Medicare reform law: Overpayment refunds due in 60 days


The Patient Protection and Affordable Care Act of 2010 specifically states that anyone receiving Medicare payments is obligated to identify and refund overpayments within 60 days of recognition.

Q Is it true that I am obligated to recognize all overpayments made by Medicare to my practice and return the money within 60 days? And, is it true that I can be fined $50,000 and treble damages under the False Claims Act if I do not recognize the overpayment and pay the money back?

The reform legislation also made noncompliance a False Claims Act violation. Again, the big question will be the final regulations and implementation. Implementation of the law falls under the jurisdiction of the Department of Health and Human Services and Medicare. Be sure to watch closely for more information.

Q I am having trouble getting adequate reimbursement for Testopel. Are there any codes for this drug, and what is the proper code for implantation of the pellets?

Currently, the Healthcare Common Procedure Coding System (HCPCS) code assigned to Testopel is S0189, Testosterone pellet, 75 mg. Although the code is accurate, the problem surrounding reimbursement is based on the fact that many payers, including Medicare, do not routinely accept HCPCS codes that begin with "S." At this point in time, Medicare carriers are paying the S0189.

Check with the patient's insurance or Medicare prior to inserting the pellets to determine whether the payer will accept the S0189 and, if possible, what the payer will reimburse. Keep in mind that the description is for one pellet, so make certain that you account for all pellets implanted and report this number in the units box.

The issue of adequate reimbursement is one that applies to many services. Private payers may accept an appeal using invoice costs to provide at least cost for the drug. Medicare will establish reimbursement at the traditional average sales price plus 6%, and with least costly alternative repealed for all drugs, payment should be above acquisition cost. If not, talk to the pharmaceutical company about your current costs.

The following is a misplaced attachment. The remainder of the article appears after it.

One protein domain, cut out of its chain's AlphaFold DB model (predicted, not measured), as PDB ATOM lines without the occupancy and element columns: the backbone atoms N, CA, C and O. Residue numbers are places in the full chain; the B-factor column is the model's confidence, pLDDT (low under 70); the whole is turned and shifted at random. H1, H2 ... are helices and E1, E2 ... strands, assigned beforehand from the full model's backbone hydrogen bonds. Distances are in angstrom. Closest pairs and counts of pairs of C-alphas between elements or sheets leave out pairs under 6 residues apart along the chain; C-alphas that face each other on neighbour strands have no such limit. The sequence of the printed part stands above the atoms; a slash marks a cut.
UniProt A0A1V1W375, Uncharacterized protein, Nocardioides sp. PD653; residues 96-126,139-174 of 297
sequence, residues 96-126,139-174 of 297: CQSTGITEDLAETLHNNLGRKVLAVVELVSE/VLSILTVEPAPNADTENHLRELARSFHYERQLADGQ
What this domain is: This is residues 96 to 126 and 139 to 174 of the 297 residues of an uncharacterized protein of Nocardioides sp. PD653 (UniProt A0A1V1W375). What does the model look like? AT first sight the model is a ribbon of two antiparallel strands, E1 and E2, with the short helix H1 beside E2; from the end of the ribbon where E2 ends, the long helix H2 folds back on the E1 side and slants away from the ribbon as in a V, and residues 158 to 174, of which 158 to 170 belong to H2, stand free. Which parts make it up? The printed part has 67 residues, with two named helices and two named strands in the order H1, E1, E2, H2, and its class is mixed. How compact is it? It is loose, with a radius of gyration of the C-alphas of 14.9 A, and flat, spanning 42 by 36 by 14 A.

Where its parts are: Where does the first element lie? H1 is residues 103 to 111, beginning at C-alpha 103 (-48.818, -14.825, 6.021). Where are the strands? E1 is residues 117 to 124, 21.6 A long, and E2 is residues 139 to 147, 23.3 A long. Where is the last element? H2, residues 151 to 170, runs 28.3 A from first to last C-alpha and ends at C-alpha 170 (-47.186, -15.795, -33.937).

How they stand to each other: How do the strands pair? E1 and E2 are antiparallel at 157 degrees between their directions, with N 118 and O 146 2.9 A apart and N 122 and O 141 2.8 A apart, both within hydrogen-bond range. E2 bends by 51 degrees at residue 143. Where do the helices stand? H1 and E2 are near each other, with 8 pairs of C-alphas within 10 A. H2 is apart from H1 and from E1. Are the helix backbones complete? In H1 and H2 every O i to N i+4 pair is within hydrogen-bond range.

Q I do not participate with many payers; however, I send claims to the payer out of courtesy to my patients. One payer sent me a check and told me that there was a limit to what I could charge the patient. If I do not have a contract with that payer, how can they tell me what to charge and collect from the patient?

A They can't. We work in a world of "contract medicine." Every time you provide a service to a patient, somebody owes you for that service. That somebody is the individual or the company with whom you have a contract. If you had a contract with the insurance company of the patient for whom you're providing service, then you have agreed to abide by that insurance company's rules. If you do not have a contract with that insurance company, then your contract is with the patient and you do not have to abide by the payer's rules.

Some payers will pay you, even if you are a non-participating provider. That's fine, but your deal is with the patient. You can discount what you charge the patient, or you can charge the patient-whatever you so desire. In the case of Medicare, there is a contract involved, and you have to abide by their rules even if you are a non-participating physician. You would have to opt out of the Medicare program in order to avoid adhering to Medicare rules.

Disclaimer: The information in this column is designed to be authoritative, and every effort has been made to ensure its accuracy at the time it was written. However, readers are encouraged to check with their individual carrier or private payers for updates and to confirm that this information conforms to their specific rules.

Urologist Ray Painter, MD, is president of Physician Reimbursement Systems, Inc., in Denver and is also publisher of Urology Coding and Reimbursement Sourcebook. Mark Painter is CEO of PRS Urology SC in Denver.

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